I’m pausing my 12 Steps series to join the crowd crowing over Starbucks Christmas cups. If you’re as tired of hearing about this as I am, you may tune out here. I totally get it.
First off, I don’t actually care about Starbucks cups. This post isn’t really about Starbucks at all. It’s about an epiphany I had last summer on a mission trip to Honduras. This whole Starbucks debacle (like the Target gender-labeling debacle earlier this year) simply reminds me of that time, that realization, that truth that was never more clear to me than it was in Honduras.
We spent a week in Honduras. I raised the money to build a house in memory of my friend, Natalie. Our group did a little bit of everything while there, and I’m planning to return this summer. I can’t wait.
I felt alive in Honduras in a way I rarely feel in America. And that isn’t because I hate America (far from it, actually) or because I have some ancestral connection to Central America (nope, I’m Dutch). Being in Honduras focused my faith and my heart in a way I struggle to replicate in the land of abundance… the land of excess… the land of outrage over Starbucks Christmas cups.
While in Honduras, a couple of things happened in America that had my Facebook feed hopping mad. It doesn’t even matter what those things were. Everyone was mad and taking a side over one issue or the other.
The Internet access in our hotel was spotty, and I had trouble logging on in the evenings. So I went a few days with no real time spent on Facebook. I’d manage to send a picture or two through Instagram and then the wifi would fail. It wasn’t worth fighting my phone to scroll Facebook posts, so I mostly didn’t.
Then, one evening, I was sitting in bed, and the wifi was rolling right along, so I checked into Facebook. People were outraged over the two issues mentioned above.
I rolled my eyes.
It’s not that I don’t have opinions on the issues that incense American Christians (or Americans in general). It’s not that there is no merit behind some of the feelings and arguments that fly all over social media on a regular basis. I have lots of opinions and sometimes I am willing to have a conversation about them (a conversation, not a debate about who is right and why one of us is going to hell and one of us is a saint).
But right then, sitting on a bed in a Honduran hotel, it all seemed incredibly ridiculous.
Americans have the luxury of outrage.You and I can take the time to freak out over something like the design of a Starbucks cup. We can afford to buy coffee from Starbucks. We can afford to buy coffee. Period.Click To Tweet
You and I can take the time to freak out over something like the design of a Starbucks cup. We can afford to buy coffee from Starbucks. We can afford to buy coffee. Period.
There I was in Honduras, spending my days on top of a mountain, building homes that consist of one small square room, one door, and one window. The people moving into these homes were practically sobbing with gratitude, and I was going home to almost 3000 square feet of a house with central heat and air and running water and a fridge stocked with food and three pets with their own bellies full and kids who have two loving parents and never have known a true need in their entire lives.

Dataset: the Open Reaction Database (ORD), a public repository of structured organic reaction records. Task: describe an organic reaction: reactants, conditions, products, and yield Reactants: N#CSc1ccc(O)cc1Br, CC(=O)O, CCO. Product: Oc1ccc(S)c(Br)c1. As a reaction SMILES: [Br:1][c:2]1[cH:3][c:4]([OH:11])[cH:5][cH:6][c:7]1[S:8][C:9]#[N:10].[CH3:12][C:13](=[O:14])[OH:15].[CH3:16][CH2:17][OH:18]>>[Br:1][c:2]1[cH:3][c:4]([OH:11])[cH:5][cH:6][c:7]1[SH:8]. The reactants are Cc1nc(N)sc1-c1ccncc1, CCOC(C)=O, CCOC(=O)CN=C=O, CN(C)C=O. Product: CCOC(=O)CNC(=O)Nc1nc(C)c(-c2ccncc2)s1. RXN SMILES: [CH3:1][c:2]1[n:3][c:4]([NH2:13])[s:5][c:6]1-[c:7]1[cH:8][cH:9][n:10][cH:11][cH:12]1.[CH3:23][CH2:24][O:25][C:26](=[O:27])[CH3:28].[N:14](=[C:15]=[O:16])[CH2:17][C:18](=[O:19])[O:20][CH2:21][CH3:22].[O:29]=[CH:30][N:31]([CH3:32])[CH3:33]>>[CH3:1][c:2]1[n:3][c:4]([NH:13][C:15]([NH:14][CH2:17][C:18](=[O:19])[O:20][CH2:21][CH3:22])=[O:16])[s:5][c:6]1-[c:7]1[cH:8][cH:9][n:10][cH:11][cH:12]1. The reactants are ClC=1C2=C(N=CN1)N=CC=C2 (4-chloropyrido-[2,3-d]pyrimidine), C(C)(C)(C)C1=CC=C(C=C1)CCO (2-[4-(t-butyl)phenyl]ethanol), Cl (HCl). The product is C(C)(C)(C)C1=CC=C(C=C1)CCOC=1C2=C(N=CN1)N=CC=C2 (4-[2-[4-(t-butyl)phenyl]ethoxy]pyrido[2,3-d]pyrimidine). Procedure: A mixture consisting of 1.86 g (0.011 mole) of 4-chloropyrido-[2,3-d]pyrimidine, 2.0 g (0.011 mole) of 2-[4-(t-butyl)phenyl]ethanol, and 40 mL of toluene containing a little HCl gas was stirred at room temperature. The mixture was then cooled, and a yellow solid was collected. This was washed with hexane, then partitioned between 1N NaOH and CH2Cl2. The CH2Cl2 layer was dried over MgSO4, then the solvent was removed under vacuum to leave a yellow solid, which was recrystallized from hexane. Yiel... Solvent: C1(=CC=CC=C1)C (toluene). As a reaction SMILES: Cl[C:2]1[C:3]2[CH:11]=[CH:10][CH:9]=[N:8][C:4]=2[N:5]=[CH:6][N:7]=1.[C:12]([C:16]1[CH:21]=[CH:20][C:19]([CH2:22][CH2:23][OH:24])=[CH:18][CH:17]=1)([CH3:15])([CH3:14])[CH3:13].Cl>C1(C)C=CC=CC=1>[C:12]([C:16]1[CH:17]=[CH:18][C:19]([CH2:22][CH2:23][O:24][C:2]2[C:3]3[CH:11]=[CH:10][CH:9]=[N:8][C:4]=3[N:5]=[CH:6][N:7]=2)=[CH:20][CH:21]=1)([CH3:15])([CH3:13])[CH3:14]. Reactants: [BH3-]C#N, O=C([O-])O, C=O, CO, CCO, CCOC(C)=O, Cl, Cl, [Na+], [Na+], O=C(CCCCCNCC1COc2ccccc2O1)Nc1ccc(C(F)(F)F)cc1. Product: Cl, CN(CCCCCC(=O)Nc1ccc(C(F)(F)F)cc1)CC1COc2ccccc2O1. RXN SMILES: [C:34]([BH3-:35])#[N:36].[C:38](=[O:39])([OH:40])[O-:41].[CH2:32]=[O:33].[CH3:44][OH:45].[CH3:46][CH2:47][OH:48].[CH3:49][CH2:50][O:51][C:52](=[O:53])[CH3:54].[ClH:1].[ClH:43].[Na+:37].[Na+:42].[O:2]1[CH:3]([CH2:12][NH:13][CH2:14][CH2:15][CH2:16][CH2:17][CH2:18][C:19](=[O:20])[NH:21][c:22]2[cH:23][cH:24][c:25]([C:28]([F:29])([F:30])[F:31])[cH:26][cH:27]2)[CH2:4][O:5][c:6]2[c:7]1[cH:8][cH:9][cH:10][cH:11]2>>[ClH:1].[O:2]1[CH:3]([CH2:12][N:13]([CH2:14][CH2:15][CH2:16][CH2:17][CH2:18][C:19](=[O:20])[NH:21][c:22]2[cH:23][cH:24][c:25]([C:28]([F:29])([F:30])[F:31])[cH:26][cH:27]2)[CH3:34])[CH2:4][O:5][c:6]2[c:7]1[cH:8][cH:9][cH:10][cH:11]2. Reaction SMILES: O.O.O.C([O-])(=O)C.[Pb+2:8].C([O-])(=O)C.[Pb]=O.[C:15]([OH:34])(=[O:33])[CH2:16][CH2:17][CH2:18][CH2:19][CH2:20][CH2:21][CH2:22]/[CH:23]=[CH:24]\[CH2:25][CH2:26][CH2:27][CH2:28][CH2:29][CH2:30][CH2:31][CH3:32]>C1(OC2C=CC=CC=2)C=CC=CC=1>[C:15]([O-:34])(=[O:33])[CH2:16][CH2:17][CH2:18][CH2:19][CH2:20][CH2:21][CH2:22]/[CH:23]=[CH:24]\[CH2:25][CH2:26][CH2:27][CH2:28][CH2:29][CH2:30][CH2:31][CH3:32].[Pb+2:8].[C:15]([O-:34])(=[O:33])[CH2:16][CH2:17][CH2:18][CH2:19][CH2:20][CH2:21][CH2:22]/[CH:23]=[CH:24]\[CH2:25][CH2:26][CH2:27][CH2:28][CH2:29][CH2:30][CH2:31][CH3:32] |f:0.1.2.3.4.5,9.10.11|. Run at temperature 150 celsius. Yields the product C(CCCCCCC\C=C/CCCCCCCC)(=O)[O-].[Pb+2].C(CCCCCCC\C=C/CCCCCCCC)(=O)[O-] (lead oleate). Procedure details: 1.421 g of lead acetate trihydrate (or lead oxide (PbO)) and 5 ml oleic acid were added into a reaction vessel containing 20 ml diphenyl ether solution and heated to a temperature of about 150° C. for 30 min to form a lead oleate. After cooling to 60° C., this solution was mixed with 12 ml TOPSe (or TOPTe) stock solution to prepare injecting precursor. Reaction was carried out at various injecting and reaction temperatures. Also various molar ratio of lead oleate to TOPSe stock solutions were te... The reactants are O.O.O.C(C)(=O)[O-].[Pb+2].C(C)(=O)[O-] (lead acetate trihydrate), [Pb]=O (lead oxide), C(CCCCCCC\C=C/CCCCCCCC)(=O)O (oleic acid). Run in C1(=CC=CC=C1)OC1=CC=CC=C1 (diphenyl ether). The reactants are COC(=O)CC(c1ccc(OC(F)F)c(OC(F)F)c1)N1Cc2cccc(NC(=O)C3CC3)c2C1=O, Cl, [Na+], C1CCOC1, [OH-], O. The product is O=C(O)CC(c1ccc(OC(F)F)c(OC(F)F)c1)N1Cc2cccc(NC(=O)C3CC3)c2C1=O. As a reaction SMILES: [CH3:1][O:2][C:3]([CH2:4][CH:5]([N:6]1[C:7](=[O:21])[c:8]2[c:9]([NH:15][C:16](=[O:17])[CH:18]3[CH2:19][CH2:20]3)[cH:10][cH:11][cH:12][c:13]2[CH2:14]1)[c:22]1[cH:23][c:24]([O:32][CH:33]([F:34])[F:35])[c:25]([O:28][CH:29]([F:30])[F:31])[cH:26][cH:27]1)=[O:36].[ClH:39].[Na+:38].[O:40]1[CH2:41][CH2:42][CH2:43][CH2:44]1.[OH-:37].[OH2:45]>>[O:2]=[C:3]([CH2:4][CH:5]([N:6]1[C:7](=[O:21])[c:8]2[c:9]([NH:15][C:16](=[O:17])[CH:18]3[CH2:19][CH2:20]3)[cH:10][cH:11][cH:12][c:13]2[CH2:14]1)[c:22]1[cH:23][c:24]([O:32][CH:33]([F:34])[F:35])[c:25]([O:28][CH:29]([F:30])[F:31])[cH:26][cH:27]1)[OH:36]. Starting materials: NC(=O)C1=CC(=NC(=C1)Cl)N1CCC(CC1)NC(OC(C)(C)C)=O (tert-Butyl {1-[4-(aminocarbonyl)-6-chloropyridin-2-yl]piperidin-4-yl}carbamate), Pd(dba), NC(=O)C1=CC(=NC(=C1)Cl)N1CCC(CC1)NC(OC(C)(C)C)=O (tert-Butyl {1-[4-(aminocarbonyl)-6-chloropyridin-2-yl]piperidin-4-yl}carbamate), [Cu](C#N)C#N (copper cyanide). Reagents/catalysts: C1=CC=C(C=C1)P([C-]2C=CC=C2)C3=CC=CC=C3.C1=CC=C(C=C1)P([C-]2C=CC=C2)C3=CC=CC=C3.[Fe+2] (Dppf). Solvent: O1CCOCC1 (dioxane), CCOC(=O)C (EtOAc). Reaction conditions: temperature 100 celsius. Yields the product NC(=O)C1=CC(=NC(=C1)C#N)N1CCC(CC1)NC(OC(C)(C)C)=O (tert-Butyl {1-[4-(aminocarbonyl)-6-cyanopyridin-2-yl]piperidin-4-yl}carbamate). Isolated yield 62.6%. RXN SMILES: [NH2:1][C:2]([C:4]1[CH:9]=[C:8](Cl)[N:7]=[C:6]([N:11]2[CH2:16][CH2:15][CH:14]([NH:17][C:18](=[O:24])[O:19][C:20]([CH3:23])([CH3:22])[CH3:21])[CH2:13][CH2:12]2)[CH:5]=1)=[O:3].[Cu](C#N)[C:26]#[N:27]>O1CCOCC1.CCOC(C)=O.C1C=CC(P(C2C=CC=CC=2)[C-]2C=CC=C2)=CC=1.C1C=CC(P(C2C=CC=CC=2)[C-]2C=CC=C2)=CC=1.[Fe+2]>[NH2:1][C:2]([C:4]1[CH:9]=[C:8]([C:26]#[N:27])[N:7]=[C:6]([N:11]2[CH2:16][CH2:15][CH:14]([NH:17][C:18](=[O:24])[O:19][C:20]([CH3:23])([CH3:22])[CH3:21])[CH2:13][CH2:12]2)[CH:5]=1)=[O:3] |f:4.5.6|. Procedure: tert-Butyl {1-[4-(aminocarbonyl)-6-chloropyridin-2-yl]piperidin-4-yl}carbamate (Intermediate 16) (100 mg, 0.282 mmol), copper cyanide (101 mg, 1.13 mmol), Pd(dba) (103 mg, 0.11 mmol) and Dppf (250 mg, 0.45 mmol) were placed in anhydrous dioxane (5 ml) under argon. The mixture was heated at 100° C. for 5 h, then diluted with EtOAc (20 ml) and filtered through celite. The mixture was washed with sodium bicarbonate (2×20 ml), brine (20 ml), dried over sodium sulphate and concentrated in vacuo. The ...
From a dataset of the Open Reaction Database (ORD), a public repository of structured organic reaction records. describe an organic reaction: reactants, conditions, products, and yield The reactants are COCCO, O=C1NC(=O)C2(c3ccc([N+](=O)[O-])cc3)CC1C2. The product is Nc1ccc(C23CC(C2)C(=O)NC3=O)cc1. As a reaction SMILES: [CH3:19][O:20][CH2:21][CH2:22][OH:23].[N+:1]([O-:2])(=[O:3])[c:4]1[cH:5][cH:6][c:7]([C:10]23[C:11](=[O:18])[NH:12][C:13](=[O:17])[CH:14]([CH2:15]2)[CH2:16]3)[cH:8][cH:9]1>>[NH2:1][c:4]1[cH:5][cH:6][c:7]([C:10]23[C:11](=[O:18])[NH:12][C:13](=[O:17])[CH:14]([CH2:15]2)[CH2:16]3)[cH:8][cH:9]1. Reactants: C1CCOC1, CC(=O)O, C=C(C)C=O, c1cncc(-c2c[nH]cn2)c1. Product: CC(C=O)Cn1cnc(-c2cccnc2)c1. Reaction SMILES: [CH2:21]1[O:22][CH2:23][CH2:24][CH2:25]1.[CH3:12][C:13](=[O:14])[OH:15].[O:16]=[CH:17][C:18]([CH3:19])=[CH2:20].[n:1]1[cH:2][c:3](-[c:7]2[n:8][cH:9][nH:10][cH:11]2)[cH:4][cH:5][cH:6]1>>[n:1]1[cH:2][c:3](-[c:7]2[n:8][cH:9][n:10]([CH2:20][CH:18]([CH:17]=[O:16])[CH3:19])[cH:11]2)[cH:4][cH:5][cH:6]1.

I couldn’t work up the least bit of passion for the topics my friends were arguing over. Again, not because I didn’t care, but because all of my energy was focused on the people around me. I was talking with people about how to better educate the young girls of the village. How do we help them have better self-esteem? How do we help them see they deserve better? These girls had babies on their hips at 14 because some guy made them feel good and bought them food and clothing.
That is also a problem in America. How do we raise strong women who value themselves and are not judged for the shape of their bodies? How do we put an end to rape culture?
How do we feed the hungry and clothe the naked and heal the sick?
Getting upset about Starbucks cups is a luxury not afforded to most of the world. Christians being murdered by ISIS? Ask them if it matters about snowmen or ornaments on a cup of coffee. They know what persecution is. Most of us have no idea.Getting upset about Starbucks cups is a luxury not afforded to most of the world.Click To Tweet
I mean, come on, y’all. You know better. You KNOW Jesus told us to care for the least of these, and you know Starbucks does not count as the least of these. You know good and well Jesus isn’t sitting up in Heaven freaking out about some red cups. We don’t even know when the man’s birthday really was, and something tells me he would want us to celebrate his life by emulating him all the way unto death, not by insisting our coffee cups look festive.
I just… I can’t even.
These are some previous Christmas cups from Starbucks.How do any of THOSE cups represent Jesus?
They don’t. They celebrate winter and gift giving and the secular side of our winter holidays.
Did people get upset about those cups and I missed it?
But that is beside the point. I don’t care if every Starbucks cup for the last decade proclaimed “Jesus Christ is Lord of All,” and this year they deleted it. It just doesn’t matter.
People are dying in wars and famine and drought and poverty of every kind.
Mass shootings are a daily occurrence in our country.
The foster care system is bursting at the seams.
Our healthcare systems and our education systems need a lot of reform.
Suicide exists. People everyday live feeling they aren’t worth the air they breathe. So they stop themselves from breathing it.
When Christians have taken care of all of that. When no one is hungry or naked or lonely…
Then talk to me about Starbucks Christmas cups.